By Lin Chia-nan / Staff reporter
A majority of Taiwanese support the idea of the government adopting countermeasures against China’s mounting pressure on Taiwan, according to a poll released by the Cross Strait Policy Association yesterday.
The poll aimed to gauge the public’s response to the Chinese Nationalist Party’s （KMT） interactions with Chinese officials at the 10th Straits Forum in Xiamen last week, association president Stephen Tan （譚耀南） told a news conference in Taipei.
During his meeting with Chinese People’s Political Consultative Conference Chairman Wang Yang （汪洋） at the forum’s opening on Wednesday, KMT Vice Chairman Hau Lung-bin （郝龍斌） reiterated the so-called “1992 consensus” and his hope that both sides of the Taiwan Strait would “become one family.”
The 1992 consensus — a term that former Mainland Affairs Council chairman Su Chi （蘇起） admitted making up in 2000 — refers to a tacit understanding between the KMT and the Chinese government that both sides of the Strait acknowledge there is “one China,” with each side having its own interpretation of what “China” means.
According to the poll, 52.4 percent of respondents did not agree with Hau’s statement that both sides of the Strait should become one family and 37.3 percent agreed, while 10.3 percent did not express an opinion.
Asked if Taiwan should accept the “1992 consensus” under Beijing’s “one China” principle, 52.2 percent of respondents said no and 34.8 percent said yes, while 13 percent did not express an opinion, the poll showed.
Asked if they support the idea of the government reacting to Chinese pressure, 63.6 percent of respondents said yes and 20.7 percent said no, while 15.7 percent did not express an opinion.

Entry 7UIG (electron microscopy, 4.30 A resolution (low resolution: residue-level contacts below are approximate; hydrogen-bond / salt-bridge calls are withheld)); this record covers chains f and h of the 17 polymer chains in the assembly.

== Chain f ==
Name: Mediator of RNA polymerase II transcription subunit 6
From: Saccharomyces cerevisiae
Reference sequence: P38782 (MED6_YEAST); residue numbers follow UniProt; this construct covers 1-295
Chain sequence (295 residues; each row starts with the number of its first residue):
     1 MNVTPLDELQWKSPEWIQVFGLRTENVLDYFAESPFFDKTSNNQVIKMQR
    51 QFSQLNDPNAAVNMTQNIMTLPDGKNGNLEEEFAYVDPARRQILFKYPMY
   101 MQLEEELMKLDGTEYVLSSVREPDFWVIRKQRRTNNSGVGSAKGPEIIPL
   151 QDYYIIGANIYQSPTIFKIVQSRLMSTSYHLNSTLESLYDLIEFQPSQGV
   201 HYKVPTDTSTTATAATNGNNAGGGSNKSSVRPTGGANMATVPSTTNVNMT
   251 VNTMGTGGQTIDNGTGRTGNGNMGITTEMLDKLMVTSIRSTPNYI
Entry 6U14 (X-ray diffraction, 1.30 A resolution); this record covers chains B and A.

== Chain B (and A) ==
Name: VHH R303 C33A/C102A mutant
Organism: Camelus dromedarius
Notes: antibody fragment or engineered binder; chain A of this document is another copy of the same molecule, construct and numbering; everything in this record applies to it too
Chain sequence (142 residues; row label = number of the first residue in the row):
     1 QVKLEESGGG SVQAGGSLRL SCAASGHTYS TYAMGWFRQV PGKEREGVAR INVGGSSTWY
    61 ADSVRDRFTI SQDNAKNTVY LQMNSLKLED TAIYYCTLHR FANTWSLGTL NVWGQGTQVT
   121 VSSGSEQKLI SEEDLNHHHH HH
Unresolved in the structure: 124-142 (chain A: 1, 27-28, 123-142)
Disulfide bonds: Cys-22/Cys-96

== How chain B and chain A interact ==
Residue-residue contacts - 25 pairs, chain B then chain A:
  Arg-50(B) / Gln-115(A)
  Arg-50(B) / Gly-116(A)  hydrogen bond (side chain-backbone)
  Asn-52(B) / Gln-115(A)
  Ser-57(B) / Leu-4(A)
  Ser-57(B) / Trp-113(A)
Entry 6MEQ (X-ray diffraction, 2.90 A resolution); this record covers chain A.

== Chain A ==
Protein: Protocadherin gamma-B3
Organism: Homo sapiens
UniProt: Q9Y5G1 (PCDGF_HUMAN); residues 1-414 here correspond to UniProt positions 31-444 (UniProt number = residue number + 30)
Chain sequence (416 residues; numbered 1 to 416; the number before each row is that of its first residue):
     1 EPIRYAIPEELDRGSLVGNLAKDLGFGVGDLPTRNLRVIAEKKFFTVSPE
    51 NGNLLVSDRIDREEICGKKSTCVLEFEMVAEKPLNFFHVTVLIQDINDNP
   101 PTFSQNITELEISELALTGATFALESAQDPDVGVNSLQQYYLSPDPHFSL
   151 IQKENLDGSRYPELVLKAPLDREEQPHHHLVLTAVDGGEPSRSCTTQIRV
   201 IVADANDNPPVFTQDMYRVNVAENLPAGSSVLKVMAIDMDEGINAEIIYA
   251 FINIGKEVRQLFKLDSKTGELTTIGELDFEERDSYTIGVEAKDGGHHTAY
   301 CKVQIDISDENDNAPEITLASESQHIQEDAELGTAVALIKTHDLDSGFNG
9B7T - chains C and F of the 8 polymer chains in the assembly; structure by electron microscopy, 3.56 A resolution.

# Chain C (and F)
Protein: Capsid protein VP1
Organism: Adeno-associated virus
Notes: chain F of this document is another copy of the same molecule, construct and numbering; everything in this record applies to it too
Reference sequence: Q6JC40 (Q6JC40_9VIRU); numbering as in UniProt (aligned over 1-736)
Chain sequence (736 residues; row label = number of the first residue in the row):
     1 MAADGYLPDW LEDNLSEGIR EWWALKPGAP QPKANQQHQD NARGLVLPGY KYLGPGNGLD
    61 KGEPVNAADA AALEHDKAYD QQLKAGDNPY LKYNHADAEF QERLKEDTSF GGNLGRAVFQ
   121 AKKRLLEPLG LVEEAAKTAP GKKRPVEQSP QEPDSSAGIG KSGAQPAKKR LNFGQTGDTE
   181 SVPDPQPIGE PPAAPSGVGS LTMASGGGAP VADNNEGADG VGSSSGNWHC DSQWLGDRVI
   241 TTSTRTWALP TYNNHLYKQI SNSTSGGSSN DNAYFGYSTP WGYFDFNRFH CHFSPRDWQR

However, despite the majority backing a tougher stance against China, only 42.9 percent of respondents said the Democratic Progressive Party （DPP） would be able to defend Taiwanese sovereignty, compared with 33.2 percent who favored the KMT and 23.9 percent who did not express an opinion, Taipei Medical University’s Center for General Education Deputy Dean Chang Kuo-cheng （張國城） said, adding that it is a warning for the DPP.
Asked whether Taiwan should boost relations with the US or China to “effectively maintain national sovereignty,” 54.2 percent favored the US and 24.6 percent said China, while 21.2 percent did not express an opinion.
DPP Legislator Lo Chih-cheng （羅致政） told the news conference that the survey showed the KMT is drifting further away from mainstream public opinion, adding that it also highlighted the widening gap between the pan-blue and pan-green camps concerning cross-strait issues.
Most respondents had a natural inclination to support Taiwanese independence and expect the nation to boost relations with the US and react against Beijing’s pressure, said Fan Shih-ping （范世平）, political science professor at National Taiwan Normal University.
Whether Taiwan should boost ties with the US or with China would be an unavoidable question for Taiwanese politicians planning to run for president in 2020, Fan added.
The poll was conducted on Friday and Saturday via telephone interviews with adults and collected 1,070 valid samples. It has a margin of error of 3 percentage points.